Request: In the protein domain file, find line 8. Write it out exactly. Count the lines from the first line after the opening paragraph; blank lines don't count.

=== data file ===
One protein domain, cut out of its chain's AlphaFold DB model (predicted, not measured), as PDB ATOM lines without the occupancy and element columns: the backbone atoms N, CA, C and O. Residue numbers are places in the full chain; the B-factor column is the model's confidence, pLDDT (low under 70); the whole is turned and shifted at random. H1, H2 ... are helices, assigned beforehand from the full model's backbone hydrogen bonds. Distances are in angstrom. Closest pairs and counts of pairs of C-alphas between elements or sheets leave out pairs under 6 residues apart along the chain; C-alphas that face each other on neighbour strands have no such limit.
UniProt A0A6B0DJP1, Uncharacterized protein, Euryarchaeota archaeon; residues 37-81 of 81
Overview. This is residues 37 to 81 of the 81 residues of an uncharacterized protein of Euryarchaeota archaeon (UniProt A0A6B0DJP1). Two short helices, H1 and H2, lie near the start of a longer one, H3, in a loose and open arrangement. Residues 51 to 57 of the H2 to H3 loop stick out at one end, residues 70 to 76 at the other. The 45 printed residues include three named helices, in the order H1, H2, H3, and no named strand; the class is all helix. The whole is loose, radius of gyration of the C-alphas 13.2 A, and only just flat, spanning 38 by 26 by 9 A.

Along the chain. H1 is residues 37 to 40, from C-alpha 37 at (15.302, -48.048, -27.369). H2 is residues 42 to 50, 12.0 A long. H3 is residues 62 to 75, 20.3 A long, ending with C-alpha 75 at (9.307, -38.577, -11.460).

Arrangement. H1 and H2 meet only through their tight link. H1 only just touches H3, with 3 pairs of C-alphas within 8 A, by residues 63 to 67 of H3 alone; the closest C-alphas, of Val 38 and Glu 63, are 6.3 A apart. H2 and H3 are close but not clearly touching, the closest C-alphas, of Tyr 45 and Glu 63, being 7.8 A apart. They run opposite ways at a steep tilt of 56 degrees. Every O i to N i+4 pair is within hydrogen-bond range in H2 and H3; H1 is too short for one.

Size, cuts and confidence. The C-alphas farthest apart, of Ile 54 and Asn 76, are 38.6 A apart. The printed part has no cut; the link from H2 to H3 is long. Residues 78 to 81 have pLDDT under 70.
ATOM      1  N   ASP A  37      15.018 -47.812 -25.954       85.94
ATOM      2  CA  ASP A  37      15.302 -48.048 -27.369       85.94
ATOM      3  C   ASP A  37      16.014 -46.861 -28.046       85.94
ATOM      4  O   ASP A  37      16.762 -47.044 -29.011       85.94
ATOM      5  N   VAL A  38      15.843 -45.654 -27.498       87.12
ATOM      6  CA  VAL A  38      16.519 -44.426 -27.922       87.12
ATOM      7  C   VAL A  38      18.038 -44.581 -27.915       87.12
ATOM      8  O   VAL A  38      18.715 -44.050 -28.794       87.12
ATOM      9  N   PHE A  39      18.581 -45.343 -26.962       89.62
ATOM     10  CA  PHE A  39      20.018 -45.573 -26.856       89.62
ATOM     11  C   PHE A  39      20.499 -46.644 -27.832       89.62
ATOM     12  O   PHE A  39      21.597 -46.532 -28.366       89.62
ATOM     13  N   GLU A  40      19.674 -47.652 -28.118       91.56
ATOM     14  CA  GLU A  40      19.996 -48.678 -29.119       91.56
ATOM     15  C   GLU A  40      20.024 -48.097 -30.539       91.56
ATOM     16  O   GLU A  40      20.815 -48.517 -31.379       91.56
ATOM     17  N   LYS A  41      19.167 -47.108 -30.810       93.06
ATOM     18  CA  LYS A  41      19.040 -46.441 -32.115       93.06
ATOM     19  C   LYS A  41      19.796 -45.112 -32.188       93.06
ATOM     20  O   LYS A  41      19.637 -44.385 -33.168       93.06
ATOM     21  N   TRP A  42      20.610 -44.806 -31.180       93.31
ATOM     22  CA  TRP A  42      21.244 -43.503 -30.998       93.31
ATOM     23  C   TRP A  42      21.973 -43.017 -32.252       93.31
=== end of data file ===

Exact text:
ATOM      3  C   ASP A  37      16.014 -46.861 -28.046       85.94